Grief, part 3: Memorials

Yesterday was All Hallows’ Eve, and it was also my birthday. My grandma died a few days before my 21st birthday. I chose to remember her last night by creating a tiny ancestor shrine.

For me, building my own memorial is a more personal and powerful way to remember the dead than any mausoleum. I visit this sacred object as frequently as I wish, I can modify it any time, and I don’t have to travel to an impersonal headstone to conduct rituals of remembrance (although I have done so many times).
I’ve used the same photo as in my recent post about the story of her death although I have many others to choose from. Her children stand beside her: my mother, who is thankfully still living, and her brother David Sr., who passed away some years ago after a painful struggle against lung cancer.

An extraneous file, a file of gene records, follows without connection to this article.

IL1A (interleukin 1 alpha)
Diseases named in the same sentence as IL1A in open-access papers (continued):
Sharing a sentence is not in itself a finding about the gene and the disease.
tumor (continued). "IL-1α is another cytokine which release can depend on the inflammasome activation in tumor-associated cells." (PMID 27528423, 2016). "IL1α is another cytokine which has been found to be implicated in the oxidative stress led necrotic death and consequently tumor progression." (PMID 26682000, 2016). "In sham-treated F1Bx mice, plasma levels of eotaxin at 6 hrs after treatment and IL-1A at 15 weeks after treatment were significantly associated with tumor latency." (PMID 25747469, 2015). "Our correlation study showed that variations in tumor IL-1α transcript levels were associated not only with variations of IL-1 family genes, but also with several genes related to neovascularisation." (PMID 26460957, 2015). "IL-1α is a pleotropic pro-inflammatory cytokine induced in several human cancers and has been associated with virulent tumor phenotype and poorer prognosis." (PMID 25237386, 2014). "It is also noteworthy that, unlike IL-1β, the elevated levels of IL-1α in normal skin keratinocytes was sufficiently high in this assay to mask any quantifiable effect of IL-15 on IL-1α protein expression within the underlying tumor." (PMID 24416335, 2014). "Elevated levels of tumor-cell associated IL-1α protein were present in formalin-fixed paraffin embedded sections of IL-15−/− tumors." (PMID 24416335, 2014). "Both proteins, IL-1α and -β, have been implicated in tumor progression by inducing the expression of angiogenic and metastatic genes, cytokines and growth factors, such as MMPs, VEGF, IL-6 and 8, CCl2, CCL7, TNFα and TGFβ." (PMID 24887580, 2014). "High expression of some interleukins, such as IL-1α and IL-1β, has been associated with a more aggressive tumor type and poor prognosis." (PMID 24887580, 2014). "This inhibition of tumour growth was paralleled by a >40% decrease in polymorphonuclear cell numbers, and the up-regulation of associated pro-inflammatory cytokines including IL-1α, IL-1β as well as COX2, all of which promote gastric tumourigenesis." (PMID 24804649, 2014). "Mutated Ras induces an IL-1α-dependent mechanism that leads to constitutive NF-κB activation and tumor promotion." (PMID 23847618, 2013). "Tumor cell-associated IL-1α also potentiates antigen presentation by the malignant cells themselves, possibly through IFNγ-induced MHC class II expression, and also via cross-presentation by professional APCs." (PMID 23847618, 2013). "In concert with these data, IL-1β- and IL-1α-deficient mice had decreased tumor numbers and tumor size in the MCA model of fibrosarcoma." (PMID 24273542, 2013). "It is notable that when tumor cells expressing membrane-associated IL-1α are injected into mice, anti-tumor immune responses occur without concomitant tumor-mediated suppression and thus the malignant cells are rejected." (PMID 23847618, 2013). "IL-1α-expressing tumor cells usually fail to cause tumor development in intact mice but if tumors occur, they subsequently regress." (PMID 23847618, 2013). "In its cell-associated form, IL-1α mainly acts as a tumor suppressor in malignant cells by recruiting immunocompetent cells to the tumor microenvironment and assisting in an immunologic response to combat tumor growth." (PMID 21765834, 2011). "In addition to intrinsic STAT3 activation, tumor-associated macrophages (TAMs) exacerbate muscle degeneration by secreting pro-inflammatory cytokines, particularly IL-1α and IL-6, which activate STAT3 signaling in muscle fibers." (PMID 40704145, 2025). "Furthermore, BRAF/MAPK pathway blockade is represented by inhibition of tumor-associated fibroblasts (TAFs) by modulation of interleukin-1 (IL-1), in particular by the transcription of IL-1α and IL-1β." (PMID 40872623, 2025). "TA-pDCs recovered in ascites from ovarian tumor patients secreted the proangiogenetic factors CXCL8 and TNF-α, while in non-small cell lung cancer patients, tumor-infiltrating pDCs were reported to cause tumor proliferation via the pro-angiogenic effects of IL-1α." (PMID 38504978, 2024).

Memorials like this are observed in many traditions, including the pagan tradition I follow in conjunction with Quaker practice. I honor those traditions today with gratitude.

Blessed be the beloved dead.

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